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Environmental Health Indicators: Bridging the Chasm of Public Health and the Environment, Workshop Summary which kinds of outcomes are “suitable” for environmental health indicators. Should only those outcomes be used for which there is a proven association with an environmental hazard? Alternatively, should outcomes or linkages be considered that have not yet been proven conclusively, but for which there are possible associations? Burke suggested that a true indicator should have an association and/or should indicate the presence of a risk, but we must not be too narrow in our focus because “perfectionism is sometimes the enemy of progress.” The issue is whether our goal is prevention and precaution or proof because they are fundamentally different. In environmental public health, indicators are essential for understanding risk and evaluating interventions. William Pease of GetActive Software suggested that an environmental health indicator also must be credible, relevant, and able to be acted on. Because complete information is lacking in vast areas of environmental health, we must be realistic about the credibility we can expect from the indicators that we provide to the public, noted Pease. Scientists working with environmental health indicators tend to place a high value on establishing clearly the entire causal chain from source to effect. Because this amount of information is seldom available, we must learn how to accept statements as credible in the absence of full information. If we take a rigorous, science-based approach to environmental health indicators, we risk missing information critical to assessment. The scope of environmental problems and the activities that generate adverse environmental consequences require a large number of indicators. Another aspect of credibility involves the role of the entity that develops and promotes the indicator, its so-called social status. Indicators have to be viewed as objective, or at least science-based, and not distorted by any conflict of interest, in order to engender trust, noted Pease. In many cases, environmental organizations or other nongovernmental organizations may be in a better position than federal regulatory agencies to produce environmental health indicators that are trusted. A trade-off may be needed between having core indicators that are valuable nationally, and even internationally, and having indicators that are relevant to local needs, noted Burke. Identifying the indicators that will allow health and environmental health officials and regulatory agencies to better understand the environmental risk at the local level is a particular challenge. A national exposure report, such as the one being compiled by the CDC on chemical exposures, provides a profile for the nation but may reveal little about risks in a particular region—for example, the risk of mercury exposure by women of childbearing age near the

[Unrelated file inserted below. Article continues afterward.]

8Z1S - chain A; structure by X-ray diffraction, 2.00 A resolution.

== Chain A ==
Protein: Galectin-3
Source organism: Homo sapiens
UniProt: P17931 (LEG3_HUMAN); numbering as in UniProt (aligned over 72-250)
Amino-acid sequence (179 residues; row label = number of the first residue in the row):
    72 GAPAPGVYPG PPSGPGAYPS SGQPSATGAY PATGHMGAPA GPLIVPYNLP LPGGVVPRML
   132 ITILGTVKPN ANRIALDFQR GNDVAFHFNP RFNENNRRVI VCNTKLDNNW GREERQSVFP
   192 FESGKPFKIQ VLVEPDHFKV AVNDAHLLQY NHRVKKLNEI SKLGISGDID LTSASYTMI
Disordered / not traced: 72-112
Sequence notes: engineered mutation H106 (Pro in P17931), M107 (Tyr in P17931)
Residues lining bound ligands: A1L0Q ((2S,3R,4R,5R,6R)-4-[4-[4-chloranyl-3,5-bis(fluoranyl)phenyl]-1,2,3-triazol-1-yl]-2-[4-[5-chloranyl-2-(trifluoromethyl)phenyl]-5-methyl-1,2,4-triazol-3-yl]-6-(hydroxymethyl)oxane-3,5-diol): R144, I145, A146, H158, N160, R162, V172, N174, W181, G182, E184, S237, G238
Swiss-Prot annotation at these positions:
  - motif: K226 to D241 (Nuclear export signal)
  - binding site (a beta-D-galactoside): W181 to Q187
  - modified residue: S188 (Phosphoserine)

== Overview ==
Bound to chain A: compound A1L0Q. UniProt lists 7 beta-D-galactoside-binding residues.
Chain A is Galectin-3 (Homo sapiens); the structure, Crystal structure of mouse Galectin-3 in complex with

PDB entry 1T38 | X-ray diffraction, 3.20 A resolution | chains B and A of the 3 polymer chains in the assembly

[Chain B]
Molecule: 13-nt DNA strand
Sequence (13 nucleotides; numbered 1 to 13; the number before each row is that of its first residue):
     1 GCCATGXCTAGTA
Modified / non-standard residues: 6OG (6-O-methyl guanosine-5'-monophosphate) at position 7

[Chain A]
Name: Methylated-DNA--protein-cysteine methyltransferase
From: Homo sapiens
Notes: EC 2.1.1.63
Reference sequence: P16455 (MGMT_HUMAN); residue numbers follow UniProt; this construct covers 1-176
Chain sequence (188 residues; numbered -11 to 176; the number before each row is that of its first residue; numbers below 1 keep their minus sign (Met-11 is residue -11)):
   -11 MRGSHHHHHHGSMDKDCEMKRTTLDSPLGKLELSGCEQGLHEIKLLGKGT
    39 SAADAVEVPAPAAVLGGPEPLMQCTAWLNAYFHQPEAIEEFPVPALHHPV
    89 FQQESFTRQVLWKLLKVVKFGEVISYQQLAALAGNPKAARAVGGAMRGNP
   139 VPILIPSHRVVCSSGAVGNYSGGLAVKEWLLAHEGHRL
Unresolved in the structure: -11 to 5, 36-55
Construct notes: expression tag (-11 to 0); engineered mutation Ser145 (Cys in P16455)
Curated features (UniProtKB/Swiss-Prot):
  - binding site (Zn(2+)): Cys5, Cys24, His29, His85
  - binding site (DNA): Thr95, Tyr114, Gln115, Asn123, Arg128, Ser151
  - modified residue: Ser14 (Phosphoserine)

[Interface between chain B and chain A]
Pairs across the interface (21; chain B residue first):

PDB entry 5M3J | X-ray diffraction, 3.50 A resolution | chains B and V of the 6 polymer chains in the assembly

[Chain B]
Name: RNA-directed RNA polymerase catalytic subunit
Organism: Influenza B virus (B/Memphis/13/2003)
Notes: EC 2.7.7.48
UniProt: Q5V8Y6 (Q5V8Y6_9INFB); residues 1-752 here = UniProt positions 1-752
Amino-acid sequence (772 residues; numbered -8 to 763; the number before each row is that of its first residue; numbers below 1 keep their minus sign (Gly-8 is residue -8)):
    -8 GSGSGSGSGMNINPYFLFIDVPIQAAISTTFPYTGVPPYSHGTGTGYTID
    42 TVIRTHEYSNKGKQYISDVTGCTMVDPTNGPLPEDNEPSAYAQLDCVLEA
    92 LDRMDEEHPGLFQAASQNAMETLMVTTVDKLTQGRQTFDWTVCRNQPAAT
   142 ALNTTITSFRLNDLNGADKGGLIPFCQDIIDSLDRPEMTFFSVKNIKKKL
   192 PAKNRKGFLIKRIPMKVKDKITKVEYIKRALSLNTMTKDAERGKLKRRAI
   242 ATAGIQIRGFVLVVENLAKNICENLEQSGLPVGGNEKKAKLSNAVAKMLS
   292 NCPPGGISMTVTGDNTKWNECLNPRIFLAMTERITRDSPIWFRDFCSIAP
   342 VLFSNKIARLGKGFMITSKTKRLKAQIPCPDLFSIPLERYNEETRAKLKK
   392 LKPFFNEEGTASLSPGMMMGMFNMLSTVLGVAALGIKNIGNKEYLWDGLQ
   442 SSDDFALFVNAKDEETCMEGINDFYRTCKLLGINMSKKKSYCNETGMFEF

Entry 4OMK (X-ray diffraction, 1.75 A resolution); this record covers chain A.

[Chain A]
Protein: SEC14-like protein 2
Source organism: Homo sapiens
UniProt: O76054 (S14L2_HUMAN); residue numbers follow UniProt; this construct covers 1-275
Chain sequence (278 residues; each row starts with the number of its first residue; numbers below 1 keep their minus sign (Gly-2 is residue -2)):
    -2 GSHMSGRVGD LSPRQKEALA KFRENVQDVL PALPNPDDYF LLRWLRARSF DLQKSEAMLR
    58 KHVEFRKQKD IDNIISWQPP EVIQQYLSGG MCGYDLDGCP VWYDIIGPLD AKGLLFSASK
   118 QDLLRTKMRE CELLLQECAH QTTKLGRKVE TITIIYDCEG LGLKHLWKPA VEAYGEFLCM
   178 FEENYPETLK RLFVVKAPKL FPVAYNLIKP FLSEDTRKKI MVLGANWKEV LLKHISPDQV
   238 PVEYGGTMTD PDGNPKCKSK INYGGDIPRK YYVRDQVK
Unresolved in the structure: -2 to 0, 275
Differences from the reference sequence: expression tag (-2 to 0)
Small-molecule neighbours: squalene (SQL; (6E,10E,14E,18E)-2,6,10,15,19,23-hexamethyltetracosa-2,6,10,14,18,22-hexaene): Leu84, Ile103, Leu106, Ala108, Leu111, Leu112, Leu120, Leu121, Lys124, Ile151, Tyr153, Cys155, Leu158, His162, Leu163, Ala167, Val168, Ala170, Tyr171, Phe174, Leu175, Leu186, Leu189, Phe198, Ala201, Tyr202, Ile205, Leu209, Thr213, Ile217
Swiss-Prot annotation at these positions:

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Environmental Health Indicators: Bridging the Chasm of Public Health and the Environment, Workshop Summary Chesapeake Bay who consume contaminated fish from areas with closures and advisories. Components of Environmental Health Monitoring and Corresponding Indicators Environmental health monitoring has three major components: hazard monitoring, exposure monitoring, and health outcome (health effects) monitoring. Each component has corresponding indicators—hazard indicators, such chemical spills, and motor vehicle emissions; exposure indicators, such as blood lead level in children; and health outcome (health effects) indicators, such as pesticide-related poisoning in children, and melanoma. A step beyond these three indicators is the intervention indicator. Examples of intervention indicators are laws pertaining to smoke-free indoor air, boil-water advisories, and alternative fuel use in motor vehicles. As a nation, we have been quite successful at hazard monitoring, and legislation has pushed us to identify sources and potential routes of exposure, stated Burke. The work of the Environmental Protection Agency (EPA), exemplified in the EPA inventories, regulatory programs, and monitoring programs, has helped illuminate and, to a certain extent, control environmental hazards. We have not been as successful with exposure tracking, although we have made some progress recently with the National Report on Human Exposure to Environmental Chemicals (CDC, 2003), a CDC effort to monitor national exposure to a range of environmental toxicants. This report will be a cornerstone of the new monitoring-based approach to environmental health. However, the report is still in its infancy, and the tools it describes are not yet available for use by the public health and environmental health communities to help with outcome monitoring. INTERNATIONAL FRAMEWORKS FOR DEVELOPING ENVIRONMENTAL HEALTH INDICATORS In the early 1990s, the Organization for Economic Co-operation and Development (OECD) published its Pressure-State-Response (PSR) framework to promote a common set of “environmental performance indicators.” Many indicators provide an easily interpretable measure of